How Exercise Affects Your A1C Levels

How Exercise Affects Your A1C Levels

When blood sugar is consistently too high, you need a way to bring it down to healthier levels. One way to do this safely and lower your A1C without increasing medication (or even getting starting on it!) is to exercise. In order for exercise to work, it needs to be regular.

It Will Take Time to Lower Your A1C

Your A1C levels are an indication of what your blood sugar levels, on average, have been over the last two to three months. The sugar in your blood sticks to the red blood cells and makes a “glycosylated hemoglobin” molecule. This is measured to give you the A1C test results.

Because the A1C test is actually measuring an average of blood sugar over a three-month period, it will take some time to lower your blood sugar levels very much. Regular exercise is the key. A study performed in Canada discovered that healthy exercise over a 26-week period was able to reduce A1C levels by about 0.6 percent.

Ongoing Exercise May Save Your Life

Any reduction in your A1C levels is a good thing. Studies have indicated that for every point you lower your A1C, if it is above 7.0, can greatly increase your health and reduce potentially fatal risks. For instance, just by lowering your A1C levels by one point, you will reduce your risk of:

  • Kidney disease by 50%
  • Death from cardiovascular events by 57%
  • Nerve disease by 60%
  • Eye disease by 76%

What Exercise Does to Reduce A1C Levels

Exercise provides your body with a number of advantages when it comes to controlling your A1C and diabetes. The first thing it does is to make your insulin more effective at enabling cells to absorb the sugar in your bloodstream. Depending on how much you exercise, this effect can continue for up to 24 hours.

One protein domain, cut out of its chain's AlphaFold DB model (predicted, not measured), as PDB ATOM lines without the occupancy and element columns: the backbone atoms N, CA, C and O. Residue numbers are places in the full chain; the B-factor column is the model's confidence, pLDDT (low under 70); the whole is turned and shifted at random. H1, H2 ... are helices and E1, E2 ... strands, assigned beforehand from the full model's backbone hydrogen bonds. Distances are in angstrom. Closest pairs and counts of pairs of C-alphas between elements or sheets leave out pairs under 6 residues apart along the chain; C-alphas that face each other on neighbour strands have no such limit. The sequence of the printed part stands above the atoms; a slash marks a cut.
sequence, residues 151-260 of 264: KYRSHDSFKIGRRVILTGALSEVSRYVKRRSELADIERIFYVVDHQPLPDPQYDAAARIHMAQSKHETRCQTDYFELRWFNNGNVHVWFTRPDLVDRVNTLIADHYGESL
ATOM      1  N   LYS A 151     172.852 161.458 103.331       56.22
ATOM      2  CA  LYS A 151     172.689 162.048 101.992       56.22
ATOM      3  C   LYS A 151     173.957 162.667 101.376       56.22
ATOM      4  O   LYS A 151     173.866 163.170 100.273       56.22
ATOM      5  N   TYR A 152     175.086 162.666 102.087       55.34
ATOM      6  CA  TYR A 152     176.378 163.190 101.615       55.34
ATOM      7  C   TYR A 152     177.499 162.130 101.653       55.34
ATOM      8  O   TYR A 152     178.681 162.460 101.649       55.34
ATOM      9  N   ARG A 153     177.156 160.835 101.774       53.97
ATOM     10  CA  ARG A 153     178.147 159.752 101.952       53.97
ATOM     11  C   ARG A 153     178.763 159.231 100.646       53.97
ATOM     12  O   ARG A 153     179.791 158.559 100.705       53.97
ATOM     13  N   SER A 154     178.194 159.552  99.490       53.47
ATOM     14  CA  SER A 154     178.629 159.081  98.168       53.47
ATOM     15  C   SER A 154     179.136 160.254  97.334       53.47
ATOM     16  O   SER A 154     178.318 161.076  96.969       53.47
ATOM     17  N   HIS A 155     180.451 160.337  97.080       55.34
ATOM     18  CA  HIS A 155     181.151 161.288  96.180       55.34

Another benefit of exercise is that it enables your muscles to absorb sugar from your blood using a different process than insulin. In fact, this method is completely independent of insulin.

Watch the Effect of Exercise on Your Sugar Levels

Exercise can affect your blood sugar levels rather quickly. If you have hypoglycemia, you need to be ready to deal with it. You should check your blood sugar levels prior to exercise, during the exercise, and afterwards. If blood sugar levels should get below 100 mg/dL, steps should be taken quickly to raise it.

By watching your blood sugar levels change before and after exercise, and for several hours afterward, you can learn how long exercise will affect your blood sugar levels. The harder you work out, the longer your blood sugar will be affected. This means you may need to be ready to eat something sweet to avoid having your sugar levels become too low.

Because of the potentially quick ability of exercise to lower blood sugar levels, this can alter your A1C faster than almost anything else – if you keep at it. For even better A1C test results and better diabetes control, eat healthy along with a steady program of brisk exercise of at least 150 minutes per week, but more is better.